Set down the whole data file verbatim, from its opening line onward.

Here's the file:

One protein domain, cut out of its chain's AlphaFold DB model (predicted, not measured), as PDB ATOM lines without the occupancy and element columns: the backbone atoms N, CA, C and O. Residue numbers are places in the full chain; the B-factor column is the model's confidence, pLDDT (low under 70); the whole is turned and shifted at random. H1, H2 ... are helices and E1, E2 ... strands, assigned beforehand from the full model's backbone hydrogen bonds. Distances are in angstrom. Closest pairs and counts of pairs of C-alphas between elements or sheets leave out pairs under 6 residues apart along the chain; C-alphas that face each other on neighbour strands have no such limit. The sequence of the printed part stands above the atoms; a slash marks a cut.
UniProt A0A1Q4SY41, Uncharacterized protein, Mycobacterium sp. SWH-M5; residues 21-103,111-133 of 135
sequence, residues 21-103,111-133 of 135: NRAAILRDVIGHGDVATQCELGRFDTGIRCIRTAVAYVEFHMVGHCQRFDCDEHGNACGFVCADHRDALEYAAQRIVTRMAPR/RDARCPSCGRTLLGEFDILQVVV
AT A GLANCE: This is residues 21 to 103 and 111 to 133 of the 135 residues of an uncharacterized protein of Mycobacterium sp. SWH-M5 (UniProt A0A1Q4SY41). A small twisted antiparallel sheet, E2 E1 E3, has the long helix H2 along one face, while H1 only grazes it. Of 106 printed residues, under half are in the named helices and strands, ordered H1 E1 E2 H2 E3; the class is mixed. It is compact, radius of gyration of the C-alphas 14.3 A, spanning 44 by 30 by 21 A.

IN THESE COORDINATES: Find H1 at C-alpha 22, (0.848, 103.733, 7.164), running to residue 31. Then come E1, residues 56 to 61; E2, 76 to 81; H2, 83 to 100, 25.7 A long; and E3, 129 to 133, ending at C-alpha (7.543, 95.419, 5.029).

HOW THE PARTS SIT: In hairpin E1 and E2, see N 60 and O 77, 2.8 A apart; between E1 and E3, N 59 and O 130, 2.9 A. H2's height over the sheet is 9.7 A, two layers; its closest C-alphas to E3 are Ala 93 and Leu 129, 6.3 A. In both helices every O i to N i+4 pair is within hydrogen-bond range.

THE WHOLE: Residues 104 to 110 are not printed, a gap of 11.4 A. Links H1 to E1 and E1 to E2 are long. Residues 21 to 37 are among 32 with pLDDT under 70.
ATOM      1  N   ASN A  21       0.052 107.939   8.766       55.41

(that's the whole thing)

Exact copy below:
One protein domain, cut out of its chain's AlphaFold DB model (predicted, not measured), as PDB ATOM lines without the occupancy and element columns: the backbone atoms N, CA, C and O. Residue numbers are places in the full chain; the B-factor column is the model's confidence, pLDDT (low under 70); the whole is turned and shifted at random. H1, H2 ... are helices and E1, E2 ... strands, assigned beforehand from the full model's backbone hydrogen bonds. Distances are in angstrom. Closest pairs and counts of pairs of C-alphas between elements or sheets leave out pairs under 6 residues apart along the chain; C-alphas that face each other on neighbour strands have no such limit. The sequence of the printed part stands above the atoms; a slash marks a cut.
UniProt A0A1Q4SY41, Uncharacterized protein, Mycobacterium sp. SWH-M5; residues 21-103,111-133 of 135
sequence, residues 21-103,111-133 of 135: NRAAILRDVIGHGDVATQCELGRFDTGIRCIRTAVAYVEFHMVGHCQRFDCDEHGNACGFVCADHRDALEYAAQRIVTRMAPR/RDARCPSCGRTLLGEFDILQVVV
AT A GLANCE: This is residues 21 to 103 and 111 to 133 of the 135 residues of an uncharacterized protein of Mycobacterium sp. SWH-M5 (UniProt A0A1Q4SY41). A small twisted antiparallel sheet, E2 E1 E3, has the long helix H2 along one face, while H1 only grazes it. Of 106 printed residues, under half are in the named helices and strands, ordered H1 E1 E2 H2 E3; the class is mixed. It is compact, radius of gyration of the C-alphas 14.3 A, spanning 44 by 30 by 21 A.

IN THESE COORDINATES: Find H1 at C-alpha 22, (0.848, 103.733, 7.164), running to residue 31. Then come E1, residues 56 to 61; E2, 76 to 81; H2, 83 to 100, 25.7 A long; and E3, 129 to 133, ending at C-alpha (7.543, 95.419, 5.029).

HOW THE PARTS SIT: In hairpin E1 and E2, see N 60 and O 77, 2.8 A apart; between E1 and E3, N 59 and O 130, 2.9 A. H2's height over the sheet is 9.7 A, two layers; its closest C-alphas to E3 are Ala 93 and Leu 129, 6.3 A. In both helices every O i to N i+4 pair is within hydrogen-bond range.

THE WHOLE: Residues 104 to 110 are not printed, a gap of 11.4 A. Links H1 to E1 and E1 to E2 are long. Residues 21 to 37 are among 32 with pLDDT under 70.
ATOM      1  N   ASN A  21       0.052 107.939   8.766       55.41